Later, the Habsburgs bled the country dry but the greatest losses occurred mainly during the Long War (1593–1606) which they could not win because of the alienated and angered Protestant Hungarian Pince Bocskai István. Read about him here:

https://www.hungarianottomanwars.com/essays/prince-bocskai-istvan/

Prince Bocskai and his Hajdú soldiers


 

Again, the Habsburgs sabotaged the liberation of Hungary in 1664 when they undermined the efforts of Count Zrínyi Miklós (Nikola Zrinski) who was counting on German-French help. But it didn’t serve the Habsburg dynastic interests so it was not supported.

Zrínyi on his Winter Campaign

Then, the siege of Vienna in 1683 woke the Habsburgs up and they had to decide whether they create a grand coalition and wipe out the Ottomans from Hungary or the Hungarians would seize their country back.

Remember Prince Thököly. He should have not been alienated by the Habsburgs. It was he who opened the road to the Ottomans to reach the walls of Vienna: otherwise, they could have never walked there unhindered because of the cannons of Pozsony (Bratislava, Pressburg).

Thököly would have become the Prince of entire Hungary (not just the northern lands and Transylvania) if Vienna had been fallen to the Ottomans. It is known, that the Ottomans would have provided him bigger rights and independence that Transylvania ever enjoyed. And we know that Transylvania was a rather independent country, just let’s recall the time of Prince Bethlen and Prince Rákóczi György.

It would have been just a question of time and Thököly would have turned against the Ottomans. Cleverly, the Habsburgs realized this threat and “liberated” Hungary before it would happen.

They had to attack, instead of waiting for a possible combined Turkish-Hungarian assault, knowing that King Sobieski might not come to protect them again. 

Prince Thököly Imre (by Somogyi Győző)

Of course, the Borderland system could not have been paid without the help of the Habsburgs and the Germans but there are some historians who already doubt it.


 

The Hungarians have stopped the Ottomans between 1368–1699 only by making a battlefield from their country. The Habsburgs used Hungary as a battlefield, draining lots of money and food from it in the meantime. No wonder, that the rebel “kuruc” Hungarians were gaining ground rapidly after they got disillusioned in the western help, especially after the death of Zrínyi Miklós in 1664. The “kuruc” warriors had a famous song, the “Song of Tyukodi”: they sang that their blood was shed between two pagans, namely the Habsburgs and the Ottomans. Here you can listen to it:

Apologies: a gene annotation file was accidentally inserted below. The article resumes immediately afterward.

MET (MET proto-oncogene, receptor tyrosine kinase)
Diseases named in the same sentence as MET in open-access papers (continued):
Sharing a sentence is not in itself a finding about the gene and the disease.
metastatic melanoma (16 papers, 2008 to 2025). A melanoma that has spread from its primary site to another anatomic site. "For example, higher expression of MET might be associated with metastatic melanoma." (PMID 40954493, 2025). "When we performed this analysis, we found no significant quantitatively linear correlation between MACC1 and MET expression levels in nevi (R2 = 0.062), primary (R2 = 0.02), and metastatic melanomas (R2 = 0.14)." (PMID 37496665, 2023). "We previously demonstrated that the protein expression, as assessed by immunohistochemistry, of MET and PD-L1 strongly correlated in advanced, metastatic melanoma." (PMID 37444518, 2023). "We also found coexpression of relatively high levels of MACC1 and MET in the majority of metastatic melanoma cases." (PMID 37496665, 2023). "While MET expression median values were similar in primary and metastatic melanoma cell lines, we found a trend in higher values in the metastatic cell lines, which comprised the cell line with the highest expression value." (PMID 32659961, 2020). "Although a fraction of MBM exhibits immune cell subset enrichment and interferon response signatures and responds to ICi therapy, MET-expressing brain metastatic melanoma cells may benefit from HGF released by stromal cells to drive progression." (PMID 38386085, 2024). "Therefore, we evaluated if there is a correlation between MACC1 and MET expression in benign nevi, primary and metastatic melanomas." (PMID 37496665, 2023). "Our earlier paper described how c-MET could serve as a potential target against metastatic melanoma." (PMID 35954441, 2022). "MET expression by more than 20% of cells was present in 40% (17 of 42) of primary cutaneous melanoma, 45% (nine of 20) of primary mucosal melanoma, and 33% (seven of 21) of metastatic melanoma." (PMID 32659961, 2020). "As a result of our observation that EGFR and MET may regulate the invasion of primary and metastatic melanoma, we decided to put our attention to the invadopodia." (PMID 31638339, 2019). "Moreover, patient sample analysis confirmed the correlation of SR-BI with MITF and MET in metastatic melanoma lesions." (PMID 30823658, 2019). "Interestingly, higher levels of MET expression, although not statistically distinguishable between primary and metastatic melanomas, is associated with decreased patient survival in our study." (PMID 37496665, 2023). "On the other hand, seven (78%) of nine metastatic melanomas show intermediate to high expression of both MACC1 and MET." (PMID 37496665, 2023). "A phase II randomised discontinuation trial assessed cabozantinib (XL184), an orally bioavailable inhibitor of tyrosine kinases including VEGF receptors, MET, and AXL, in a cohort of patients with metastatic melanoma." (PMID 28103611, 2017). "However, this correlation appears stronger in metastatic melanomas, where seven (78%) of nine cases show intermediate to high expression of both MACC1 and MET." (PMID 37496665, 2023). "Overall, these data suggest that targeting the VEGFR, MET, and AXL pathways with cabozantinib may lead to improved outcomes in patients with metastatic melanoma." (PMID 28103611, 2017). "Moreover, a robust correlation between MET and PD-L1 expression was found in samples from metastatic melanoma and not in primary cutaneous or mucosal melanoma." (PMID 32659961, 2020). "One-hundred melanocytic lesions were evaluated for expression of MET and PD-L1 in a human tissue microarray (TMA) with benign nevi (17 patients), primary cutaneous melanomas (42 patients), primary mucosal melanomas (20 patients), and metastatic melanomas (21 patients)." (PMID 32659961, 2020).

https://www.youtube.com/watch?v=eYTfLU5bhb8


Also, the ethnic consequences were also severe. After the Ottoman wars, the Habsburgs instigated the Serbs against the Hungarians and brought in German settlers to replace the indigenous Hungarian population who had perished while defending them. Against all the odds, Hungary hasn’t become a mere province of Austria but was able to keep its constitution and laws, albeit under Habsburg kings until 1918.

You can read more about these ethnic changes that were pointing at the Treaty of Versailles after WWI that sealed the fate of the historic kingdom of Hungary:

https://www.hungarianottomanwars.com/essays/ethnic-changes-in-hungary-due-to-the-ottoman-wars/


Let us commemorate the heroes of the Valiant Order, without them there we would live in a very different Europe now but let us also pay respect to the heroic foreign soldiers who sacrificed their lives in the Ottoman wars.

(You can support my work if you happen to click on an Amazon advertisement in my article and end up buying anything: then, Amazon would give me 1-2% of your purchase. At least they said so. Thank you very much.)